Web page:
1) My friend Roddy Boyd at the Foundation for Financial Journalism recently exposed one of the most obvious promotions I’ve seen in quite some time – which has a $3 billion market cap! Freedom Holding: After ‘Borat,’ the Silliest Kazakh Import of the Century. Excerpt:
This Las Vegas–incorporated bank and securities brokerage has its principal office in Almaty, Kazakhstan, and a major presence in other cities of the former Soviet Union.
In Freedom Holding’s (FRHC) most recent quarterly filing of Nov. 19, management attributed the company’s earnings success to customers undertaking a higher volume of trades as a result of “the unique market characteristics surrounding the COVID 19 pandemic.” In other words, quarantined or marooned investors are day trading to pass the time as disease spreads across the world. And thus Freedom Holding’s astronomical revenue growth has seemingly made it the fastest-growing financial services company on Earth.
So why aren’t the big brokerage operations of the U.S. and Western Europe replicating this model? A clue as to why they are not can be found in Freedom Holding’s Securities and Exchange Commission filings. The Foundation for Financial Journalism has found that Freedom Holding serves up gaudy growth figures with few disclosures or incongruous explanations at best – and accompanies them with an operations structure akin to that of a penny stock company.
Despite the fact that Freedom Holding is incorporated in the States and its shares are traded on Nasdaq, nothing about its actual U.S. presence should give American investors any confidence. LinkedIn lists only one U.S.-based Freedom Holdings employee. And the company has situated its U.S. headquarters inside a Regus coworking space. The company’s auditor, Salt Lake City–based WSRP LLC, has just 16 partners and only four publicly traded clients, according to a Public Company Accounting Oversight Board filing.
Similarly Freedom Holding’s outside legal adviser, the law firm Poulton & Yordan, has merely two licensed attorneys and no website. All the while, most of the company’s operations – taking place in its trading and retail brokerage division, Freedom Finance – are carried out thousands of miles away in numerous jurisdictions, mostly in Russia, Ukraine, and Kazakhstan, but also Europe, and quite actively in Cyprus.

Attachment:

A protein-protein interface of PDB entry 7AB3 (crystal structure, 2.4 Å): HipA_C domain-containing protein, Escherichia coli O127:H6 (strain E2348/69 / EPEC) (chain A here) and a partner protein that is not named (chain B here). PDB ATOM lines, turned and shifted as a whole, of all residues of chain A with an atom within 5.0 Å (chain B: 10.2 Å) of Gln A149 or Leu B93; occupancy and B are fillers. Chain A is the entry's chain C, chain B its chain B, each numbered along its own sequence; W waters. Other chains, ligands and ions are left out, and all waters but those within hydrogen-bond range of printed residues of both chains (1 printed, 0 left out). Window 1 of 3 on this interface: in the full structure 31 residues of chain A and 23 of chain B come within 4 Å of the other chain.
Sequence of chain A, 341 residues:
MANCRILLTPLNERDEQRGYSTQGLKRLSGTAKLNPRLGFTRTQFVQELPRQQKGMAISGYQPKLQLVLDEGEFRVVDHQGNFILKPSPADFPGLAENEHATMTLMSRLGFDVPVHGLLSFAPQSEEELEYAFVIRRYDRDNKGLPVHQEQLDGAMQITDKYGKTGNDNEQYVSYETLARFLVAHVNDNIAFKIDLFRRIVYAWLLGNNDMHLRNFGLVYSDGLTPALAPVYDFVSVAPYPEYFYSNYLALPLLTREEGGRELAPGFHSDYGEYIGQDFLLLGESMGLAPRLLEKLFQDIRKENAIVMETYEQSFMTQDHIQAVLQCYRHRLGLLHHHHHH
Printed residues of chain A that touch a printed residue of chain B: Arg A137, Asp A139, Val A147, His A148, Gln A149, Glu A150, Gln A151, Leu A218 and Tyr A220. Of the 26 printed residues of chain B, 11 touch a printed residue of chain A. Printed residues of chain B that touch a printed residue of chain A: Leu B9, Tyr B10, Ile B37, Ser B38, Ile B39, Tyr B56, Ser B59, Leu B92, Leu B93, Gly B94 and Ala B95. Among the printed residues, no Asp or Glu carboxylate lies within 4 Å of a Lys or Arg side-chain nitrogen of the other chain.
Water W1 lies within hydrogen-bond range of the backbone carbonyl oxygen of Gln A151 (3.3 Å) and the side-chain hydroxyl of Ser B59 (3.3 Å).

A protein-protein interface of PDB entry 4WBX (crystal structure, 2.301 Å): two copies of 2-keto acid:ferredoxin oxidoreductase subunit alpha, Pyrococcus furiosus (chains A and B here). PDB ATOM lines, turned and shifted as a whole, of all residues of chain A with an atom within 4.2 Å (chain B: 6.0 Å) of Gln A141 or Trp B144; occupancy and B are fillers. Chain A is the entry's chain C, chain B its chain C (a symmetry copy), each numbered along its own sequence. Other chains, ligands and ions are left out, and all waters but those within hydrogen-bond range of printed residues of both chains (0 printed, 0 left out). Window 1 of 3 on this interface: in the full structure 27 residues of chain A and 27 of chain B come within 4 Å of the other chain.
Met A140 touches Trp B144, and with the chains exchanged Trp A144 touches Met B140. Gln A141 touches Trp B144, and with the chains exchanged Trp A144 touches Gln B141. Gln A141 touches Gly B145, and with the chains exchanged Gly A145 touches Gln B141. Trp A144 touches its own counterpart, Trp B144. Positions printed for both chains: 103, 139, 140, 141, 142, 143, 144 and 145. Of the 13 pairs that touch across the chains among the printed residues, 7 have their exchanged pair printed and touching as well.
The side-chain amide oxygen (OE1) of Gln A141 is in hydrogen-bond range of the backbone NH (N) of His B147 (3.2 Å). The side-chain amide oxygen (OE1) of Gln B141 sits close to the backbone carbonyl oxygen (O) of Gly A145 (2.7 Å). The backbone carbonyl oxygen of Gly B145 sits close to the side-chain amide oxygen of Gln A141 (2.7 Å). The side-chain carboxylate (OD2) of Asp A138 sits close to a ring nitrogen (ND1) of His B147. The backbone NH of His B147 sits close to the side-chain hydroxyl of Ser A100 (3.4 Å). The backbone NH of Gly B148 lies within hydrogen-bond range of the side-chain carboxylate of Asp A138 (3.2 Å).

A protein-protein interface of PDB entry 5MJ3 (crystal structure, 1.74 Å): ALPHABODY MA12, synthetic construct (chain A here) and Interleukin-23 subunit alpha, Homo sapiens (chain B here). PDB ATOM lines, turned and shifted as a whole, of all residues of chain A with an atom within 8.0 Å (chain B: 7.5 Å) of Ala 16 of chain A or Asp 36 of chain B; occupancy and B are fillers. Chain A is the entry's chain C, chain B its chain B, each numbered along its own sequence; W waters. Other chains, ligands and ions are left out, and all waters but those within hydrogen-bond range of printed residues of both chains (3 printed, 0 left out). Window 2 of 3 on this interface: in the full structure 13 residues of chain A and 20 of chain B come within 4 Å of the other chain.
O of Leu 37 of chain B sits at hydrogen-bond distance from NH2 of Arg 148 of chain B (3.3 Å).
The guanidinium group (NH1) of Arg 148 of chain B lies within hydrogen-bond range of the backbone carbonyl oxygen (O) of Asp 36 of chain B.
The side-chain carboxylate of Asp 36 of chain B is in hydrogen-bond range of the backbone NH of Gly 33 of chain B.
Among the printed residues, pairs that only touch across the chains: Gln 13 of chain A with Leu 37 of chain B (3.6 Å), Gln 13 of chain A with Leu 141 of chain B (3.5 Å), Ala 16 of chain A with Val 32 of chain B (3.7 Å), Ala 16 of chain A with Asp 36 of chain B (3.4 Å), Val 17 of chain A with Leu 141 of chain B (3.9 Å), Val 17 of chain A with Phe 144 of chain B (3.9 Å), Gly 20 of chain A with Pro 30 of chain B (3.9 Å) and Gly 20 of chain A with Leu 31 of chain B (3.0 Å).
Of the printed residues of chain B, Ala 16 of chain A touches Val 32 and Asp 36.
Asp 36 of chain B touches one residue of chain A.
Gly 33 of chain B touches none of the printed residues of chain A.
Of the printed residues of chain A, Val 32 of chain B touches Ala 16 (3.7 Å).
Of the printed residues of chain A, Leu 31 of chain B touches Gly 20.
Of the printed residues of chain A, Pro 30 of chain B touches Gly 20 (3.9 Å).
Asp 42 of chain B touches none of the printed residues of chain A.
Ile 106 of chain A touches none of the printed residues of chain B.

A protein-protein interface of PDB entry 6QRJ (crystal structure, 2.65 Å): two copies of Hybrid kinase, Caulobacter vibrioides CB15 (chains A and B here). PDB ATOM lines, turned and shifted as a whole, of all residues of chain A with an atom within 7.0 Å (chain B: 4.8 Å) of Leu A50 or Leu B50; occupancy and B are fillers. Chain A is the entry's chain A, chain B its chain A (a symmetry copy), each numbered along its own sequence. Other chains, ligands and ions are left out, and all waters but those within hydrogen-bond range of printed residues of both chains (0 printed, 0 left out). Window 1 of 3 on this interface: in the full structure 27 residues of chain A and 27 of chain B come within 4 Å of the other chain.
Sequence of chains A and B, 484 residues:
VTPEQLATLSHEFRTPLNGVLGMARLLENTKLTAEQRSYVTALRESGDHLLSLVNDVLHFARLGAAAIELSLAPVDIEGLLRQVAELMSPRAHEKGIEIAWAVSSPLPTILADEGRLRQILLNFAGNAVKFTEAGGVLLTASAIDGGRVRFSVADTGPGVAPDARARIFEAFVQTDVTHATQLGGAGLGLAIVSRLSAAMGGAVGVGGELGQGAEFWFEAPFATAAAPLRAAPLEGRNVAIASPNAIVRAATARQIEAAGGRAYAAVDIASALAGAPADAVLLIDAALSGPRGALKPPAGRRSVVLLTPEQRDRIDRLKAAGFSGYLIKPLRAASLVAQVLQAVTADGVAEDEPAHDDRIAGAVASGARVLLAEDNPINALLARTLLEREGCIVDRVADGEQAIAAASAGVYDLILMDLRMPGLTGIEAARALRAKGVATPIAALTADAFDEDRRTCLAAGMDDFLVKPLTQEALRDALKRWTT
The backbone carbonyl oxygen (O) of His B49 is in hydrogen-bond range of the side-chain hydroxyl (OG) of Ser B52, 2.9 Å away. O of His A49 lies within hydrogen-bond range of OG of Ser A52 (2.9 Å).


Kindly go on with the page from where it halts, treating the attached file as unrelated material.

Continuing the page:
2) Speaking of people exposing wrongdoing, I got a kick out of this Institutional Investor article about a very industrious young man: Would You Pay a 22-Year-Old Stanford Grad to Expose Wrongdoing? Excerpt:
If you know something about investing, Edwin Dorsey wants to meet you. And he’s very persistent about it.
Once, Dorsey repeatedly messaged a prominent investor until he got a meeting – and then took a 90-minute Uber ride to get there, because he didn’t have a car. He haunted another investor’s offices, popping in repeatedly with investment ideas. He wrote Warren Buffett so many letters asking to set up a sit-down that Buffett’s assistant felt it necessary to caution him not to fly to Omaha.
If this sounds like boyish overenthusiasm, Dorsey comes by it honestly: He’s 22 years old. He started pestering big-name investors for meetings when he was still in high school.
“I’ve always been a big believer that you’ve got to get your face in front of people,” Dorsey says. “Almost everybody has something to teach you. Even if someone isn’t a wildly successful person in their industry, they’ll know something you don’t.”
He’s already learned enough to carve out a niche for himself in the financial world. At an age when his peers are still learning the ropes, Dorsey is putting out a successful newsletter about a sector of investing that doesn’t get the sustained coverage it arguably should: activist short-selling, betting against a company’s stock while alleging fraud or other problems.